Turing notes found warming Bletchley Park's leaky ceilings

Chilly codebreakers used TOP SECRET documents to stop draughts

Top secret documents devised by Alan Turing, which should have been destroyed under wartime rules, have been found during renovations of Bletchley Park where they were used in roof cavities to stop draughts.

The documents have been identified as 'Banbury sheets', papers punched with holes to allow manual comparison of enciphered texts. Turing devised the sheets as part of his efforts to crack Nazi naval communications. They were found jammed into holes in the ceiling of Hut 6.

Conditions in the room were known to be poor, leading code breakers there to stuff wastepaper into holes to keep out the cold.

The documents should have been destroyed under wartime rules to maintain secrecy.

Bletchley Park Trust chief executive Ian Standen told The Times the papers were found in September 2013 and are being thawed for public display next month.

"Discovering these pieces of code-breaking ephemera is incredibly exciting and provides yet more insight into how the code breakers actually worked," Standen said.

"The fact that these papers were used to block draughty holes in the primitive hut walls reminds us of the rudimentary conditions under which these extraordinary people were working."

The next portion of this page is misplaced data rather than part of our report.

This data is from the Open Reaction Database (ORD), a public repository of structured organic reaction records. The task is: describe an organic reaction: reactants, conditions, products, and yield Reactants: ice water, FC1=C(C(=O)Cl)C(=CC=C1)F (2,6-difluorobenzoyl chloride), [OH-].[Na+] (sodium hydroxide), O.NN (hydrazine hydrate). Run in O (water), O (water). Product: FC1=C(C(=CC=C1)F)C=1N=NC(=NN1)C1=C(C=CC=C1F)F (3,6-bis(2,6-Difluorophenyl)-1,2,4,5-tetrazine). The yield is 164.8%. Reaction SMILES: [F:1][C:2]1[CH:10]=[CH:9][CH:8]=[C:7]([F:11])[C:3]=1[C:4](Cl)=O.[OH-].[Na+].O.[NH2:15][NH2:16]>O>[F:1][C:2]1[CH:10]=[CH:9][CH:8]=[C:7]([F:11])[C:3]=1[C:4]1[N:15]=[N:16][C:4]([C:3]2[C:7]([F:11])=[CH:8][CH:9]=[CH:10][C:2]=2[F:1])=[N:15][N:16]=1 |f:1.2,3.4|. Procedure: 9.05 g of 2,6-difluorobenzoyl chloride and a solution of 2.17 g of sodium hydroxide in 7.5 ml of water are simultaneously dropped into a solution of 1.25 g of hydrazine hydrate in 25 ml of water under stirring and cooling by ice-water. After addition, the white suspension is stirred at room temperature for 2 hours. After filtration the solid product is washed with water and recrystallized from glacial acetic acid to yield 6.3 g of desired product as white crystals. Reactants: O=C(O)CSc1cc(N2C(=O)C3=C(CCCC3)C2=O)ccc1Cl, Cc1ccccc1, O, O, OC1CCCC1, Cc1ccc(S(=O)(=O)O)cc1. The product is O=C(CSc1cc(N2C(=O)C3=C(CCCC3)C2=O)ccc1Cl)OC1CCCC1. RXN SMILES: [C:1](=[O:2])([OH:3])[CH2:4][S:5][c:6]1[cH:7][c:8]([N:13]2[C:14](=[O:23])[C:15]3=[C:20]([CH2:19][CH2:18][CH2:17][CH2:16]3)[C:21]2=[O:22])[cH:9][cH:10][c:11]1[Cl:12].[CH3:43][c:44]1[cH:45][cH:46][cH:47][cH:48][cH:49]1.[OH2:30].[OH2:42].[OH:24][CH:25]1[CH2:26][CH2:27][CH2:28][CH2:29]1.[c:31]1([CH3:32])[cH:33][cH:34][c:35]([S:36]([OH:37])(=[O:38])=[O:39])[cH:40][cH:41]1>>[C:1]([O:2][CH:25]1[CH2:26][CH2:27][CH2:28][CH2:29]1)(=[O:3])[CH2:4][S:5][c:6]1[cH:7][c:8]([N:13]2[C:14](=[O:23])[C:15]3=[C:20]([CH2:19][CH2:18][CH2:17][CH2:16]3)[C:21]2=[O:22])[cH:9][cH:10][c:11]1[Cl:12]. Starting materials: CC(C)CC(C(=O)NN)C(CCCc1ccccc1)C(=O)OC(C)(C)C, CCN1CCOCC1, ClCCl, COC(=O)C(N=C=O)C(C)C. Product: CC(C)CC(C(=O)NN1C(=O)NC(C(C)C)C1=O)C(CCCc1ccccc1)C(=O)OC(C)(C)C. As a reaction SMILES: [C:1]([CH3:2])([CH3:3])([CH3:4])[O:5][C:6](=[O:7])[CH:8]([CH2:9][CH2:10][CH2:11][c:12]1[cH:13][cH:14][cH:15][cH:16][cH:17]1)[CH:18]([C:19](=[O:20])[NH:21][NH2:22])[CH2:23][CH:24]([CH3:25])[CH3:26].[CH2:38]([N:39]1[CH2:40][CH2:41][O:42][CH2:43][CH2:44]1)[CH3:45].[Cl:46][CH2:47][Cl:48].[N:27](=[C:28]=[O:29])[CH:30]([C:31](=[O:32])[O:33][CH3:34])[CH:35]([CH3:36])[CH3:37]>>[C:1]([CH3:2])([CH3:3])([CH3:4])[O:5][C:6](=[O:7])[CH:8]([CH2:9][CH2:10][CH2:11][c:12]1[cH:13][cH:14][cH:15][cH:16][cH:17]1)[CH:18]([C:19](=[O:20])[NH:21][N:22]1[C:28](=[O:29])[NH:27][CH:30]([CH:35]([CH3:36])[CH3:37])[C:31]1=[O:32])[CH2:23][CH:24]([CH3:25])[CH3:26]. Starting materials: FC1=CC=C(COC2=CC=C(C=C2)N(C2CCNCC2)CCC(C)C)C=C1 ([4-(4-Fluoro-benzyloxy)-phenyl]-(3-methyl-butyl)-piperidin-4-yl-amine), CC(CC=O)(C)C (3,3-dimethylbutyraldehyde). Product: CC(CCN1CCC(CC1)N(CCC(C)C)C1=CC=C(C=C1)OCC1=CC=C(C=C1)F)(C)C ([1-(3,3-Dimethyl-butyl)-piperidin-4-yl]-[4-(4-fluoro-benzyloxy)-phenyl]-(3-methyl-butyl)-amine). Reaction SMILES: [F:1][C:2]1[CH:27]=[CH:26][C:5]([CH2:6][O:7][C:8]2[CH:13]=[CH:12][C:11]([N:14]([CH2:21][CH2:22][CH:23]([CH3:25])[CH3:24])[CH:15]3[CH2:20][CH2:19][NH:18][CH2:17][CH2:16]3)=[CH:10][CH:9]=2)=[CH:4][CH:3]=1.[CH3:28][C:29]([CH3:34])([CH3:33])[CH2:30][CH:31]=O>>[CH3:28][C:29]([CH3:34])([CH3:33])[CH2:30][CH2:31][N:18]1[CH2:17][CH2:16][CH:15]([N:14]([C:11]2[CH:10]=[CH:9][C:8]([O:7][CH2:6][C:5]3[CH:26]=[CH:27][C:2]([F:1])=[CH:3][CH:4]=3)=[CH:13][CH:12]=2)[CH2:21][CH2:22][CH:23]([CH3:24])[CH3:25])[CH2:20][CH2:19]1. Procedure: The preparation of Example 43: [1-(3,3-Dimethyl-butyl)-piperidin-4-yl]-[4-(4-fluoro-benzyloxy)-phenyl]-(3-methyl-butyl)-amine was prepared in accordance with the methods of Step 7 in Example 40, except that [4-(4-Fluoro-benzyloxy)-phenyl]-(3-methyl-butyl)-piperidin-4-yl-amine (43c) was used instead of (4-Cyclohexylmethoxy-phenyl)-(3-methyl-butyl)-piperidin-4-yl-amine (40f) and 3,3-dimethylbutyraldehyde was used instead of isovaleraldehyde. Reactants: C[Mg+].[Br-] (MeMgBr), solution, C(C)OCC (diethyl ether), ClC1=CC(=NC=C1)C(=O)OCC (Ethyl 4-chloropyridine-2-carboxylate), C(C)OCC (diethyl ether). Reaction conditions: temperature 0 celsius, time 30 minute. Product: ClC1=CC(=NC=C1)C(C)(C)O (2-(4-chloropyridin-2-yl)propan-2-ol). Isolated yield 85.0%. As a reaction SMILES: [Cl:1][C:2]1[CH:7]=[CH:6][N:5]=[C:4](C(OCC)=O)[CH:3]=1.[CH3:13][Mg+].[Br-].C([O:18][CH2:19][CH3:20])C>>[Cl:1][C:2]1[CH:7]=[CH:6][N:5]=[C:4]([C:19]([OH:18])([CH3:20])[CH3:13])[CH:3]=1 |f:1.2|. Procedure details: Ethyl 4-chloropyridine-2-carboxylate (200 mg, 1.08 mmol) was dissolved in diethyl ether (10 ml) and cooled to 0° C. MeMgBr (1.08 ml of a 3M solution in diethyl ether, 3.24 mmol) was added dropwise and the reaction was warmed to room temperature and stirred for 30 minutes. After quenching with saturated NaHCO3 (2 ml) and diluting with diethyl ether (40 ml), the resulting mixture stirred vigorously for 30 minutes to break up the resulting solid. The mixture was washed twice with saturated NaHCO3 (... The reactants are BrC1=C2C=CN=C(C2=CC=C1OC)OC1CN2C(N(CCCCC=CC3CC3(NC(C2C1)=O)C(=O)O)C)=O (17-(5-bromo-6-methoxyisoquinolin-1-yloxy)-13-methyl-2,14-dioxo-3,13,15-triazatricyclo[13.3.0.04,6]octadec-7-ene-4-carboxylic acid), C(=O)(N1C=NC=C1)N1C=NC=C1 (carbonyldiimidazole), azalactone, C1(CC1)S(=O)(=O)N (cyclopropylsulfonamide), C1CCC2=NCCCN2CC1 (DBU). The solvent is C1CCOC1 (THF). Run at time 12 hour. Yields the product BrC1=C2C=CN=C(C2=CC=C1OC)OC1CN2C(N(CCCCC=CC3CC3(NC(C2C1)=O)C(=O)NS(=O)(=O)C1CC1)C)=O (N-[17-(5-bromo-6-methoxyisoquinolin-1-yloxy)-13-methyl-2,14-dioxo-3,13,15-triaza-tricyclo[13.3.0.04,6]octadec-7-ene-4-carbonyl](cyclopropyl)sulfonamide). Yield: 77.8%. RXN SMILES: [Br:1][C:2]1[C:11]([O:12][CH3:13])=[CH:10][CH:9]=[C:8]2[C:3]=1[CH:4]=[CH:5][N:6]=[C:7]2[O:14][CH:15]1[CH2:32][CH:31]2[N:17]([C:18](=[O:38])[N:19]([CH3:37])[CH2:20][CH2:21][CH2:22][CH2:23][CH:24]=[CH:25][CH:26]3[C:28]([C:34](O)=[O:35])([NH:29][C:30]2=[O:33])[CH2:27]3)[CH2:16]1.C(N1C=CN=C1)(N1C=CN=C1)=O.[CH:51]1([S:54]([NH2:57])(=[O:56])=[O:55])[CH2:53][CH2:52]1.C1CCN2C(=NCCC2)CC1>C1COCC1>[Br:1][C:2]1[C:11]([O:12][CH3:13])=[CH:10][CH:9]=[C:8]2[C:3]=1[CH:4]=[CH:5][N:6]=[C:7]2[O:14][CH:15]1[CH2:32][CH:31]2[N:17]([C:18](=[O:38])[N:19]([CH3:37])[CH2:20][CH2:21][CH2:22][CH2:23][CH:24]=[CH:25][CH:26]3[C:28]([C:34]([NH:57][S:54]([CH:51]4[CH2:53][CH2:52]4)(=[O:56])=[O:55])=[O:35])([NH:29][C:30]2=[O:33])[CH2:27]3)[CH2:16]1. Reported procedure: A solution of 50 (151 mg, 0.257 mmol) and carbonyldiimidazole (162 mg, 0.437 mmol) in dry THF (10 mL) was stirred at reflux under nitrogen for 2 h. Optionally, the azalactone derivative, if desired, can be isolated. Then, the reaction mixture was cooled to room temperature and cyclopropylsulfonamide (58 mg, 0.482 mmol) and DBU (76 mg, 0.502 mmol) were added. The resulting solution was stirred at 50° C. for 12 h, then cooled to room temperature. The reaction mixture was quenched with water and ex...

Former Auxiliary Territorial Service member Betty Webb, 90, who worked at Bletchley Park on German police messages that would unveil the Holocaust, described the conditions as medieval.

The papers demonstrated the Banburismus process which Turing developed to infer information details about probable settings used by the Nazi Enigma machine. Holes were punched in two sheets of paper and overlaid. Those holes that aligned indicated that deduction of the settings was possible.

Those papers, along with scrawling of numbers and letters, were uncovered during the £8m (A$15.6m, $12.1m) renovations.

Bletchley Park curator Gillian Mason said the documents were pivotal.

"These are the actual documents used by code breakers, and in terms of the code breaking process they are pivotal,” Mason told The Times. "I can just see these people beavering away. There is lots of pencil and crayon activity." ®

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